Beef AG NEWS Today, the August Podcast

In this month’s podcast of Beef AG NEWS Today, Bradford Sherman sits in for show host Duane Rigsby and, along with OSU Extension Beef Coordinator John Grimes, takes a close up look at factors that affected beef cattle economics during the first half of 2018, and speculates on we might expect as we move into 2019.

Mid-year Cattle Inventory Suggests Slower Expansion Ahead

– Dr. Kenny Burdine, Livestock Marketing Specialist, University of Kentucky

USDA’s January Cattle Inventory Report suggested that growth in the size of the US cow herd was slowing. July’s numbers generally pointed in a similar direction. Both beef cow numbers and total cattle and calves were up about 1% from July 2017, which suggests a more moderate growth rate. This was coupled a 2% reduction in heifers held for beef cow replacement. Beef heifer retention as a percent of beef cow inventory was 14.2%, which generally does not suggest expansion. While this is significant, I tend to put more stock in the January numbers than the July numbers and January heifer retention was still pointing to some herd growth.

Several factors drive beef cow numbers, with calf prices likely at the top of the list. Our current calf market is very similar to where it was last year. Given the much higher meat supplies and uncertainty on the international trade front, I actually think this cattle market has been incredibly resilient. While many producers aren’t pleased with calf prices, I don’t think calf prices are low enough yet to Continue reading

Beef Continues to Fare Well, and a Personal Note

– Levi A. Russell, Assistant Professor and Extension Livestock Economist, Agricultural and Applied Economics, University of Georgia

Over the past few years we have been discussing the implications of rising beef, pork, and poultry production. It’s a simple story: if nothing else changes, higher production of beef will put downward pressure on beef prices, which means lower prices for fats, feeders, and calves. While this story is correct, the key assumption is that nothing else changes.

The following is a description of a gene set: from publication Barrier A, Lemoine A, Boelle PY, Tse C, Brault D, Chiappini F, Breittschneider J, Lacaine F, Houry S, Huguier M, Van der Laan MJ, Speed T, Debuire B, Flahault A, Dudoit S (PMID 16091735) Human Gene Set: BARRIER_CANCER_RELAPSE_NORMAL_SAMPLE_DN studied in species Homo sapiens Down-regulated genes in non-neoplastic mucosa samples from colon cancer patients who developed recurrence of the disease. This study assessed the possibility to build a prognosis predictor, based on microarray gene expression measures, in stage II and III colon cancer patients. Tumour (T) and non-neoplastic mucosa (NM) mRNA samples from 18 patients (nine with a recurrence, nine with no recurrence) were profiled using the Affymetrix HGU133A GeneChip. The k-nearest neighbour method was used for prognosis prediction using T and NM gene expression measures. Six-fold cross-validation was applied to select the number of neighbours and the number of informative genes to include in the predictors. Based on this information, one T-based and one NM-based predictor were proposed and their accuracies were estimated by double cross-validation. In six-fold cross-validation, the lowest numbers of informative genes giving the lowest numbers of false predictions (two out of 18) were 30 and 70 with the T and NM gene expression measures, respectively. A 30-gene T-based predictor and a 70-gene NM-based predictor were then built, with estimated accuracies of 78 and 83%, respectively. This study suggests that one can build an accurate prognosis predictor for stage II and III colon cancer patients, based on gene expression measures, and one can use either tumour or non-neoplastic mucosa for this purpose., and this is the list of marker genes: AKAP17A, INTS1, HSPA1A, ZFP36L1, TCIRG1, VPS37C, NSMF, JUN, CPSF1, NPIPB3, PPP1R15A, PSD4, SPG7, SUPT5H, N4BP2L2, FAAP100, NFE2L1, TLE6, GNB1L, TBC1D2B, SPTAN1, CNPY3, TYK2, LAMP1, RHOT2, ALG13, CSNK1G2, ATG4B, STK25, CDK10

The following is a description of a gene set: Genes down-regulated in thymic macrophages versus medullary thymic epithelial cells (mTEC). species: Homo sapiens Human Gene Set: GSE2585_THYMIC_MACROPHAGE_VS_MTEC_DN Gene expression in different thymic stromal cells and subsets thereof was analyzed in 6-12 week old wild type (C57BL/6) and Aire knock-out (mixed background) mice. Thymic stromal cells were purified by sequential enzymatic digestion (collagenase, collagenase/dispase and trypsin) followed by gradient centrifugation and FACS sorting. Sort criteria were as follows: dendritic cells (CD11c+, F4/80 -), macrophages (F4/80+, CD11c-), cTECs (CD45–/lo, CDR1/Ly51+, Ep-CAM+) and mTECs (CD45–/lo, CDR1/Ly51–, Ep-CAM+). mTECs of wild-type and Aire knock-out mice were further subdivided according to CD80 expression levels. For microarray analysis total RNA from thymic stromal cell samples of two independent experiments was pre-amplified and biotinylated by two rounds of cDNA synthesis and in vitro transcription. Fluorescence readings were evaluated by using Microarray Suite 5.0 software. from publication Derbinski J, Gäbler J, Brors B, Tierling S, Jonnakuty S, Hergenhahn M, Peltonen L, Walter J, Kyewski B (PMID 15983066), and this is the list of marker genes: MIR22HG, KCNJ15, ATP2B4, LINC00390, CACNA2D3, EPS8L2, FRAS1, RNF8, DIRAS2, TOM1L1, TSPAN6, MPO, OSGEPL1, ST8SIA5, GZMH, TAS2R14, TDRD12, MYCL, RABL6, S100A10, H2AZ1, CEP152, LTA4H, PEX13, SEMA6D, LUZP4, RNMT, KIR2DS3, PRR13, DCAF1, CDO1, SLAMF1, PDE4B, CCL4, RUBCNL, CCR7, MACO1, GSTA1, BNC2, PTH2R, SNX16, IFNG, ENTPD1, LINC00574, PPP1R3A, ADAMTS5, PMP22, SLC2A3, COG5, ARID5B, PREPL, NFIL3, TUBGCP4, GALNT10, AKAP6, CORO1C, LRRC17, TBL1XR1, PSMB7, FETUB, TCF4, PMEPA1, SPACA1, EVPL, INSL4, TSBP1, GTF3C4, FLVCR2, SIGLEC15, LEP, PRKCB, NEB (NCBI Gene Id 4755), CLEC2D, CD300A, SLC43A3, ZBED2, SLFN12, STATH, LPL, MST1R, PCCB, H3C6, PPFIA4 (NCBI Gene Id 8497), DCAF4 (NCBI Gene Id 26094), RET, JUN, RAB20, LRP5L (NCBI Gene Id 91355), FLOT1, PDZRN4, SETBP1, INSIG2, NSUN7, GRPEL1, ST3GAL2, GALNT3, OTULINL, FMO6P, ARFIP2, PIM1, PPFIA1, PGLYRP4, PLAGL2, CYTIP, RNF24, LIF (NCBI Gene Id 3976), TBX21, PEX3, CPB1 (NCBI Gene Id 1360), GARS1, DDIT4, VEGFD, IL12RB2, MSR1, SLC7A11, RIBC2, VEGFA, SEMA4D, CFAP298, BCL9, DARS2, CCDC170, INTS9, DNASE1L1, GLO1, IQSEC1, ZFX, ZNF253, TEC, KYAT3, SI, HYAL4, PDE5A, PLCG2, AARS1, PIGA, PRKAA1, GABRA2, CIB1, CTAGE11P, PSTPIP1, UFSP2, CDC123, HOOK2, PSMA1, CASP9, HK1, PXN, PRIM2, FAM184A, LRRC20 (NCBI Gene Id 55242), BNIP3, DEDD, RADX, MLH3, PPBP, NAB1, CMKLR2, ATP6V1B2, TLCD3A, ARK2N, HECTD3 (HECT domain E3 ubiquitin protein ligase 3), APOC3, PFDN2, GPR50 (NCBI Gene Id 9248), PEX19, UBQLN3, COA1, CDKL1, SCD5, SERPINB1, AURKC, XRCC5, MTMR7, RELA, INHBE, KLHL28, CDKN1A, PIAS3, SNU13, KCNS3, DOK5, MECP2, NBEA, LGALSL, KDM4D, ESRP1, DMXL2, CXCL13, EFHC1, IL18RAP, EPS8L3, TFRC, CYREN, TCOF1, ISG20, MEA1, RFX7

Fortunately, something else has changed. Specifically, beef demand is rising. In the 3rd quarter of 2017, it inched up Continue reading

Lots of Down-Side Risk Ahead

– Stephen R. Koontz, Department of Agricultural and Resource Economics – Colorado State University

Labor Day is upon us, at least from the perspective of retailers needing to secure beef volume for sales and featuring. The beef complex look ready to drift lower as, after this holiday, the seasonality in demand will wain and the seasonality in production will continue to escalate. Slaughter weights have continued their increases during the summer and will likely continue into the fall until the peak around October. The volume of cattle on feed over 90 and over 120 days continue to the high compared to last year and prior years. Fed cattle marketing were strong through June as revealed by the last month’s Cattle on Feed report and appear to be strong through July – especially heifers – as revealed by July’s weekly Livestock Slaughter reports. There does not appear to be an emerging problem with supplies but the steady seasonal increase in beef volume will continue. We have also seen Continue reading

Cattle vs. Beef Cycles

– Josh Maples, Assistant Professor & Extension Economist, Department of Agricultural Economics, Mississippi State University

The latest USDA Cattle report provided the most recent pieces of information to the ever-evolving cattle inventory picture. The big news was the number of heifers held for replacement declined year-over-year and the 2018 calf crop is estimated to be about two percent larger than 2017. The calf crop number tells a story of continued larger beef production for 2019 while the lower heifer retention rate suggests herd growth is slowing. Combine the retention rate with cow and heifer slaughter data and they collectively point to a significantly slowing herd growth rate.

Taken at face value, these two pieces of information can seem a little contradictory. One suggests Continue reading

Financial, Management Benefits of Pregnancy Diagnosis

John F. Grimes, OSU Extension Beef Coordinator (originally published in the Ohio Farmer on-line)

We are entering an exciting time of the year for cow-calf producers. They have started or soon will be weaning their spring-born calves. Weaning is an excellent time to prepare the calf crop to become herd replacements or for future marketing opportunities by implementing health programs and transitioning to feed rations. It is also a great time to determine the pregnancy status of the breeding herd. Management practices for both these groups can go a long way to determine the ultimate profitability of herd.

The factor that should ultimately sort a female to the keep or cull pen is pregnancy status. The three primary methods used in pregnancy diagnosis are rectal palpation, ultrasound evaluation, or blood testing. Each of these methods can effectively diagnose the female’s pregnancy status when properly implemented. Obviously the preferred result is for the female to be pregnant. Pregnancy diagnosis is relatively inexpensive, especially when Continue reading